Skip Navigation LinksHome > January 2008 - Volume 40 - Issue 1 > Maintenance of Physical Activity in Breast Cancer Survivors...
Medicine & Science in Sports & Exercise:
doi: 10.1249/mss.0b013e3181586b41
APPLIED SCIENCES: Psychobiology and Behavioral Strategies

Maintenance of Physical Activity in Breast Cancer Survivors after a Randomized Trial


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Purpose: The purpose of this study was to examine the longer-term effects of pedometers and print materials on changes in physical activity (PA) and health-related quality of life (HRQoL) in breast cancer survivors who participated in a 3-month behavior change intervention.

Methods: Breast cancer survivors (N = 377) were randomly assigned to receive either (a) a standard public health recommendation for PA (SR), (b) previously developed breast cancer-specific PA print materials (PM), (c) a step pedometer (PED), or (d) a combination of the two (COM). The primary endpoint was self-reported moderate/vigorous PA minutes per week at 6-month follow-up after the initial 3-month intervention period.

Results: Seventy-one percent (266/377) of participants completed the 6-month follow-up assessment. According to intention-to-treat linear mixed-model analyses, self-reported moderate to vigorous PA increased by 9 min·wk−1 in the SR group compared with 39 min·wk−1 in the PM group (mean difference = 30 min·wk−1; 95% CI = −44 to 104; P = 0.425), 69 min·wk−1 in the PED group (mean difference = 60 min·wk−1; 95% CI = −13 to 132; P = 0.107), and 56 min·wk−1 in the COM group (mean difference = 47 min·wk−1; 95% CI = −26 to 119; P = 0.210). The same pattern was observed for self-reported, brisk walking. No differences were found for HRQoL or fatigue.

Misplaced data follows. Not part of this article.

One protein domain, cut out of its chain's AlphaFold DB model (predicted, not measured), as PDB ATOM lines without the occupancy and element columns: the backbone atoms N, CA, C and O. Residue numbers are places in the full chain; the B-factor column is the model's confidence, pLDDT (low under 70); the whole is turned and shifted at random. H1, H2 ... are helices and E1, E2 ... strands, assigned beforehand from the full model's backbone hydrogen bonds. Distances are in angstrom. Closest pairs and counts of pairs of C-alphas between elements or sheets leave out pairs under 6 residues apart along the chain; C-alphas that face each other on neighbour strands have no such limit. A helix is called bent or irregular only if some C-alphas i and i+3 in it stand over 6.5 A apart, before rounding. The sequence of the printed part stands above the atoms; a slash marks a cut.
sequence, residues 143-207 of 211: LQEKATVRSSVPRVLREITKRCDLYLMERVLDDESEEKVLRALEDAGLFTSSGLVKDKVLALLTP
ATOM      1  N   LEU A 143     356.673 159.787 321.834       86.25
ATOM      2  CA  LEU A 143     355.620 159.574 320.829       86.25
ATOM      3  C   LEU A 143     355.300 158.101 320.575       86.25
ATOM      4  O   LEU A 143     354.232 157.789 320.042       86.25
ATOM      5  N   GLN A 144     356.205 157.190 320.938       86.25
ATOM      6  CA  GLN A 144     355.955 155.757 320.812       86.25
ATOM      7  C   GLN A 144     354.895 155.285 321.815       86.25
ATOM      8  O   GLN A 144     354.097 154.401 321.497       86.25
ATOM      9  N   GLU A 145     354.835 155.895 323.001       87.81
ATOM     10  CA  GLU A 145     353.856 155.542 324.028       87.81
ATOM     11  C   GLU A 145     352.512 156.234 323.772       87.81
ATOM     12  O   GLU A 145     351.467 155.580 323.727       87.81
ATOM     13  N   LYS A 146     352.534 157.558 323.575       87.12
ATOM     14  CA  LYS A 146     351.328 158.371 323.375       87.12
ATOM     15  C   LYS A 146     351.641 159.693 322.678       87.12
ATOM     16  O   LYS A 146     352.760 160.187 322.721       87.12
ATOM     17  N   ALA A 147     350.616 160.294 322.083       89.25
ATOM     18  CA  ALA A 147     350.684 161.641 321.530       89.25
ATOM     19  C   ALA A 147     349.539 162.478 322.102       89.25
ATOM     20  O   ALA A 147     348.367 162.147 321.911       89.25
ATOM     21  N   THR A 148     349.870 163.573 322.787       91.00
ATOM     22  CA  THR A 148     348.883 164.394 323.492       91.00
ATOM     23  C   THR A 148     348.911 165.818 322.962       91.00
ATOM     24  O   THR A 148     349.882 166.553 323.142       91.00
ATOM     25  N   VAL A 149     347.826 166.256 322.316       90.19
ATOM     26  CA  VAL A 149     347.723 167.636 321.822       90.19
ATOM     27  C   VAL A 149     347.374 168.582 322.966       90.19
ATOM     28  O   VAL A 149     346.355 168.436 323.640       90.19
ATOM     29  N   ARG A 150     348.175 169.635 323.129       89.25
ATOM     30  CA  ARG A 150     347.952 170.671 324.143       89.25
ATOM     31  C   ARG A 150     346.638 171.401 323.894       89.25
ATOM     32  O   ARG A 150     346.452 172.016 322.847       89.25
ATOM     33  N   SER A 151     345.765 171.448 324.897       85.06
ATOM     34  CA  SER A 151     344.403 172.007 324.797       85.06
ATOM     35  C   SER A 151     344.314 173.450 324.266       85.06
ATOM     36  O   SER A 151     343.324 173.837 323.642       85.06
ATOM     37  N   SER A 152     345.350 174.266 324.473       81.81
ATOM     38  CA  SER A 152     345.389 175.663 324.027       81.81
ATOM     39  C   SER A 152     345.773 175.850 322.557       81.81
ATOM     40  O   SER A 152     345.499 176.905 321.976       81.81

Conclusion(s): Breast cancer-specific PM and PED did not maintain significantly higher PA or HRQoL at 6-month follow-up in breast cancer survivors, but the magnitude of the effect on PA (30-60 min·wk−1) was consistent with the immediate postintervention effect observed at the 3-month postintervention time point. Issues of power resulting from additional loss to follow-up may account for the failure to achieve statistical significance. Additional research with larger sample sizes and more complete follow-up is warranted.

© 2008 American College of Sports Medicine


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